SEIZING THE MOMENT The increased attendance figures are impossible to ignore. As the foreign attendants of the latest Meet The Bidder admit, Poland’s main drawing power involves large chances for potentially good business deals. “Poland’s economy is now in a relatively fine shape reflected in the financial standing of both individual tourists and companies commissioning a growing number of incentive trips. In addition, they often allocate greater budget resources, making it possible to pick more distant destinations. This is why we want to promote ourselves here. We increasingly often collaborate with Polish incentive agencies and develop projects together”, explains Paddy Paul, Managing Director at Golden Isle Travels of Sri Lanka. More or less five years ago a systematic growth of arrivals of business tourists from Poland has also been recorded in Cyprus. “Our relations with Polish agencies definitely evolved and now we increasingly often work together on preparing projects for customers. Naturally, this cooperation has been going on for a much longer period of time, but there is no doubt that it became more intense than was the case only several years ago”, claims Mirsini Damouda, Project Leader at Cyprus” Creative Tours agency. Thanks to the above-mentioned favourable economic situation not only Poles can afford to travel more often, but developing local

companies employ more workers. “We perceive them as successive potential participants of incentive trips. Safety issues should also be mentioned. We are hoping that customers up to now choosing North Africa or Turkey will now pick Italy as the safer alternative”, explains Franco Manni, General Manager at the DMC Park View Viaggi from Italy.

HOLDING PROMISE Naturally, it should be stressed that neither objectively nor as perceived by its foreign partners has Poland emerged (at least until now) into a worldwide incentive power. Western countries, and possibly also South Europe, continue to be recognised as key from the viewpoint of the demand level. Poland is seen as a new, but highly promising player. „The number of travellers from Poland has in the last four years grown from 4,000 to 70,000. This trend mostly concerns tourists, but MICE guests are playing an increasingly important role”, admits Sergio Hidalgo, President of Costa Rica’s Best Tour Operator & DMC. Yves Van Kerrebroeck, Managing Director of Asian Trails” Thailand branch, also acknowledges the increasingly prominent Polish market. “For at least five years we have been recording a considerably larger number of incentive groups representing your country. Poland is the unquestionable leader of Central and Eastern Europe, although we also conduct promotional activities in, i. a. the Czech Republic, Hungary and Romania”, says Van Kerrebroeck.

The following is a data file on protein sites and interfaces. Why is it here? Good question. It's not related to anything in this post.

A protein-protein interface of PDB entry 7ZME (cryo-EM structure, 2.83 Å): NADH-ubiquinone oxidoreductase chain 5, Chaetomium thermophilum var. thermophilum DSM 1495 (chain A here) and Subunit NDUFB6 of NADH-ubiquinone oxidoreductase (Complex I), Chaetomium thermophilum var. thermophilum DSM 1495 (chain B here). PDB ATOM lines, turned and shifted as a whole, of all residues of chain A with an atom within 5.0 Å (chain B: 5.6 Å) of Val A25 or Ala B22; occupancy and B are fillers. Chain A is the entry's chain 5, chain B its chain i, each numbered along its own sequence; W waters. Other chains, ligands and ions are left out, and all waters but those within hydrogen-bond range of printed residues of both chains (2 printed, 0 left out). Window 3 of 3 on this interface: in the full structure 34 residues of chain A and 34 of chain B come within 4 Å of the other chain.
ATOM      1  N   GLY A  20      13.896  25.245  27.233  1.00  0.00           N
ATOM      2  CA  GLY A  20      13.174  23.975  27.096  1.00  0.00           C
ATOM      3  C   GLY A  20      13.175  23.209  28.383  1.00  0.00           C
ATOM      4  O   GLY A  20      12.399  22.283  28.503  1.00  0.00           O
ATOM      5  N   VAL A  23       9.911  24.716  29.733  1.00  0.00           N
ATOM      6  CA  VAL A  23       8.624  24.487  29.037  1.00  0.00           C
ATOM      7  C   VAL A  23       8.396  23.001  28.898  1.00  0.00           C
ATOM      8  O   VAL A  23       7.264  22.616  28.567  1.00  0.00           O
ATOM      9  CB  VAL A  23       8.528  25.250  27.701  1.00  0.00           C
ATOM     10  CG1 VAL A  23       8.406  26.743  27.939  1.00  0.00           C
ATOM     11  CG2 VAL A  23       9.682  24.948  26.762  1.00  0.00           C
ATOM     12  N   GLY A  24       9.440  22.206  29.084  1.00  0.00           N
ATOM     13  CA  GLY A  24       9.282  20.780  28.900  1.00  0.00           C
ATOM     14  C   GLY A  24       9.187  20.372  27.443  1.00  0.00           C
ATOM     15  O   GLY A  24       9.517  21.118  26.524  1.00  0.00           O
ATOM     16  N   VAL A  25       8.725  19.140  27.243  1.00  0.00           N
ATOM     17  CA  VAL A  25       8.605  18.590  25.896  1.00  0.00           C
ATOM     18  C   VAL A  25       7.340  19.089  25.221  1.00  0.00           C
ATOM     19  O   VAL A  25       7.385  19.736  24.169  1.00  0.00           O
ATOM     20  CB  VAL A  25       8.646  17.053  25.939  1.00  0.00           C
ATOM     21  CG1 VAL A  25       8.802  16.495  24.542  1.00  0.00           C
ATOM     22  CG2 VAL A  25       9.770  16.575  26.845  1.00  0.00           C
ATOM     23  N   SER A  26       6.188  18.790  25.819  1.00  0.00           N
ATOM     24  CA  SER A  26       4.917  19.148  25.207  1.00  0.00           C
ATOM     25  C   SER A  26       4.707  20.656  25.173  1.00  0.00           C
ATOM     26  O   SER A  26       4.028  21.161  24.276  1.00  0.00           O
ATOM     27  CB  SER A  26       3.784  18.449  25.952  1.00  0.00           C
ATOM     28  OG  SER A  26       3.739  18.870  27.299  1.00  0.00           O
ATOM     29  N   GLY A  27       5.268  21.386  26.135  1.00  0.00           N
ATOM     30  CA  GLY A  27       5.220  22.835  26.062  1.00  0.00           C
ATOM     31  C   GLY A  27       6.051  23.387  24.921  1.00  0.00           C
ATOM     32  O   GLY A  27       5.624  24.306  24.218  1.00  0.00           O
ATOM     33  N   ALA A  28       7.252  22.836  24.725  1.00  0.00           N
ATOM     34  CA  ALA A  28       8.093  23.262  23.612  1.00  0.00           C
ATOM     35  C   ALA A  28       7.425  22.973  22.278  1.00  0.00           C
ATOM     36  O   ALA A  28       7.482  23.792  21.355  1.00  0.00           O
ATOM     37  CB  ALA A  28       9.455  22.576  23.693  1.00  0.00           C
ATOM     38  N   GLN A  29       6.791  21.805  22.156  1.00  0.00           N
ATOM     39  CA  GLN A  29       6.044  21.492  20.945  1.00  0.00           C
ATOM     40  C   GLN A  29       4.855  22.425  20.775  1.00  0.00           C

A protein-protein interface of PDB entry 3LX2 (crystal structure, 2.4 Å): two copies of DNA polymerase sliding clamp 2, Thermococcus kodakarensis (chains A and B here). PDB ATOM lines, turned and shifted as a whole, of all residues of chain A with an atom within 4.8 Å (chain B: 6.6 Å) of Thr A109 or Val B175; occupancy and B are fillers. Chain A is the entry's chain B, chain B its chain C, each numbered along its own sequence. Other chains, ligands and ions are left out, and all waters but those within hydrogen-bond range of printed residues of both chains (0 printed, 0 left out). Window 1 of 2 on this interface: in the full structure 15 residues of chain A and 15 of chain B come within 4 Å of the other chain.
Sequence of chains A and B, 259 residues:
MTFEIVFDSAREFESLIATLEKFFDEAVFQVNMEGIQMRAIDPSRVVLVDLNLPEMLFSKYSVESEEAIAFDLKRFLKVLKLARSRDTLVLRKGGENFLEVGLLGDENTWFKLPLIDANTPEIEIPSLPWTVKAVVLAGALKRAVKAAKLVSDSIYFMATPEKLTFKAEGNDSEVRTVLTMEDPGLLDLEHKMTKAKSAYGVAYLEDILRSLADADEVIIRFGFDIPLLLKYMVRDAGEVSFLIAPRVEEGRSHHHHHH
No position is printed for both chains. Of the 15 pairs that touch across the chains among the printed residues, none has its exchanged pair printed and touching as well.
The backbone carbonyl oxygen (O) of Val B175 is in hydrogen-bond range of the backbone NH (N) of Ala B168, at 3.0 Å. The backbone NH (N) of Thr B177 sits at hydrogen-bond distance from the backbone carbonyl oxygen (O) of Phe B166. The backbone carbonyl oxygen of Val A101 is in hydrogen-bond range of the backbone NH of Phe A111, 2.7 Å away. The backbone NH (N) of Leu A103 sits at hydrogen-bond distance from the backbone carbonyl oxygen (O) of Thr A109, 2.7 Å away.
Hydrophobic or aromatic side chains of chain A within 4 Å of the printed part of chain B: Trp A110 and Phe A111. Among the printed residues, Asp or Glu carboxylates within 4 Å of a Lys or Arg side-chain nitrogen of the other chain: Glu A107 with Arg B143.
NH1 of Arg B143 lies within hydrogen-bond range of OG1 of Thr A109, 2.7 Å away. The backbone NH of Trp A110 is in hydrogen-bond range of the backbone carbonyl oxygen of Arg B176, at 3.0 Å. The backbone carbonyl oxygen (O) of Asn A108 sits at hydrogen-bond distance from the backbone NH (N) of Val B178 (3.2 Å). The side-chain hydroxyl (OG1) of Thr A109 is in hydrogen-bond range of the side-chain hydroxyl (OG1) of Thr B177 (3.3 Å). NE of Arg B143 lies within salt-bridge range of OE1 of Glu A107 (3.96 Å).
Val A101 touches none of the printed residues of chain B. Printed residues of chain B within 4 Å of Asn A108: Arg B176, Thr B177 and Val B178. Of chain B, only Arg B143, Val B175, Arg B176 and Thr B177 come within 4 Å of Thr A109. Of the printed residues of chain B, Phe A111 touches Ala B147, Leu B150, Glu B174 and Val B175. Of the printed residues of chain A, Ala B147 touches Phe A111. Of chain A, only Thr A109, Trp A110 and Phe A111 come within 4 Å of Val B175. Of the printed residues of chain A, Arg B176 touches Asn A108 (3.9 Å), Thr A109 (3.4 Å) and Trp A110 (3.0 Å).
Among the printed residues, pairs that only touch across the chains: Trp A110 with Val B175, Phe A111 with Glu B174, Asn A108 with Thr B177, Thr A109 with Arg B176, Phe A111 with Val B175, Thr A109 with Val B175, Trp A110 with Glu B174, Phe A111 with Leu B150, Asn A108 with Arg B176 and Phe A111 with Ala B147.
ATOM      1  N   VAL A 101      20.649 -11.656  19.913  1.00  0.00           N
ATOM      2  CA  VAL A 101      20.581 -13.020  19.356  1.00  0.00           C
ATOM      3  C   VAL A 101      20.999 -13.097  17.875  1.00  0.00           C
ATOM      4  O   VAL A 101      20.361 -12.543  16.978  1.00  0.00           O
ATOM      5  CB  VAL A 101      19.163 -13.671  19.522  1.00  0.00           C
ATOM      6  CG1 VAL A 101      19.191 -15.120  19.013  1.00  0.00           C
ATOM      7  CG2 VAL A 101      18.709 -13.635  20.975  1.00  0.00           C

INADEQUATE GROWTH? Representatives of Polish agencies handling the arrangement of incentive programmes share these observations and admit that each year the number of such trips organised in our country is growing. With a market focused on employers and consumers, companies now want to, and even have to, put themselves across in the best possible way. Incentive travel is just the right tool. “I observe this on the example of our agency – about 50% of all the received commissions relate to the incentive field. This is much more than only a few years ago. In comparison with the more developed markets in Western Europe or the United States there is still obviously a lot of

catching up to do, but the market potential is certainly noteworthy. I also noticed that the discussed type of trips increasingly often involves not only representatives of senior management, but also lower-level staff. This partially relates to employers, but trading partners dominate. The growing competition makes all activities intended to reward and create attachment with a certain company much more common”, explains Michał Supieta, Incentive Manager at Opal Travel. Still, there is no denying that until now the growing number of trips arranged for Polish buyers is incomparably lower than the dynamically rising interest that foreign partners show in our market. “I did not observe a major boom connected with Polish companies

The incentive industry in Poland is truly thriving – there are many agencies operating and programmes are arranged at a really high level. This explains our interest in this particular market. Sergio Hidalgo, General Director, Best Tour Operator & DMC, Costa Rica



4,000-7,000 PLN/person EXOTIC DESTINATIONS

8,000-15,000 PLN/person VIP TRIPS